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Tiger Quoll at Serendip (photo by Ruth Woodrow)

Tiger Quoll at Serendip (photo by Ruth Woodrow)

1 year ago from Parks Victoria

Serendip provides a sanctuary for threatened species

Friday 6 September, 2013

Parks Victoria staff at Serendip Sanctuary are preparing to celebrate National Threatened Species Day on 7 September, following the news that their latest residents – a breeding pair of the critically endangered Spot-tailed or Tiger Quolls – have become parents.

Serendip sanctuary Ranger Matt Wills says the male and female pair came from Halls Gap Zoo.

“The addition of a pair of Tiger Quolls is a first for Serendip Sanctuary, so we’re absolutely delighted that our female has pouch young. We expect to see the baby quolls peeping out of the pouch in the coming weeks.”

Mr Wills says the lovely little pair has been pretty shy so far, but are slowly becoming more adventerous.

“This is one of the few breeding pairs of Tiger Quolls in Victoria, so it’s very exciting that our Tiger Quoll numbers have already increased. They breed once a year, and we expect that the female has between 4-6 pouch young; we’re looking forward to seeing them in the coming weeks.”

Mr Wills says Tiger Quolls are the mainland’s largest marsupial carnivore, and were once found in a wide variety of forest habitats across south-eastern Australia. They are now mainly in far East Gippsland and in isolated areas of the Otways.  Quolls are generally solitary animals and range over very large areas, as much as 500 hectares. Being nocturnal meat eaters they mainly feed at night on rabbits, possums, rabbits, birds, gliders and reptiles. They breed during the winter and, being good climbers, shelter in hollow logs and old hollow trees.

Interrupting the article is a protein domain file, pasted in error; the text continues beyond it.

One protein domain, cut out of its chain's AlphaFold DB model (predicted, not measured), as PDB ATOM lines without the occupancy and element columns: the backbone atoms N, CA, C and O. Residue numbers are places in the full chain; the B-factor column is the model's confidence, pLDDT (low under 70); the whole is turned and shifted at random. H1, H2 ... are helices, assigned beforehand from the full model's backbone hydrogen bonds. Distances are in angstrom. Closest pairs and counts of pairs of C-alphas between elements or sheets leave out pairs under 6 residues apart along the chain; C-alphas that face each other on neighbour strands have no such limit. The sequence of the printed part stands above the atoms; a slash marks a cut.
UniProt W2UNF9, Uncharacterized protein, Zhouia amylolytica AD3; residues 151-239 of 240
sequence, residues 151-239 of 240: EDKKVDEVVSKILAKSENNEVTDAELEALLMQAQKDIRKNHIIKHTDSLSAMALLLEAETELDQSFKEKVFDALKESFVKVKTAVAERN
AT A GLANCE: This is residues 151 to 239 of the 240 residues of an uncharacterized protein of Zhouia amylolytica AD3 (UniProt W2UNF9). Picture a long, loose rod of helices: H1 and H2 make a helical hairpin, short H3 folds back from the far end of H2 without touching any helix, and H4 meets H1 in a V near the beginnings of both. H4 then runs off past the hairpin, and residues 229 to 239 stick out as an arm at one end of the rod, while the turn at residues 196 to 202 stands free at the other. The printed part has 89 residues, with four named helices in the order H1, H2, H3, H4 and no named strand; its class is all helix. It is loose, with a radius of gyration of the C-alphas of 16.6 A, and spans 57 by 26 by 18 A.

The Sanctuary is home to a wide variety of endangered creatures, and plays an important role in preserving threatened species of birds and animals.

Mr Wills says other endangered species at Serendip Sanctuary include the Eastern Barred Bandicoot which is gradually being reintroduced to places like Werribee Regional Park and Woodlands Historic Park.

“The Sanctuary also has a Captive Breeding Program for Brolgas that’s been running for over forty years.

Mr Wills says the Sanctuary’s newest captive breeding program for the Freckled Duck has been extremely successful.

“A purpose built enclosure for the Freckled Ducks was completed in 2010.  This species is the rarest waterfowl in the southern hemisphere, and as a result of a successful captive breeding program, we hope releases into the wild will be possible in the future.”

Matt Wills says the Sanctuary is a great place for people to see some of these endangered species.

“Many of these endangered creatures are located along our Wildlife Education Walk, so people can see and appreciate these special birds and animals. It’s an effective way to educate the public about the plight of these rare species, and our efforts to save them from extinction.”

“Just seeing our lovely Spotted Quolls in a naturalistic environment says a thousand words about how important it is to protect endangered species.”

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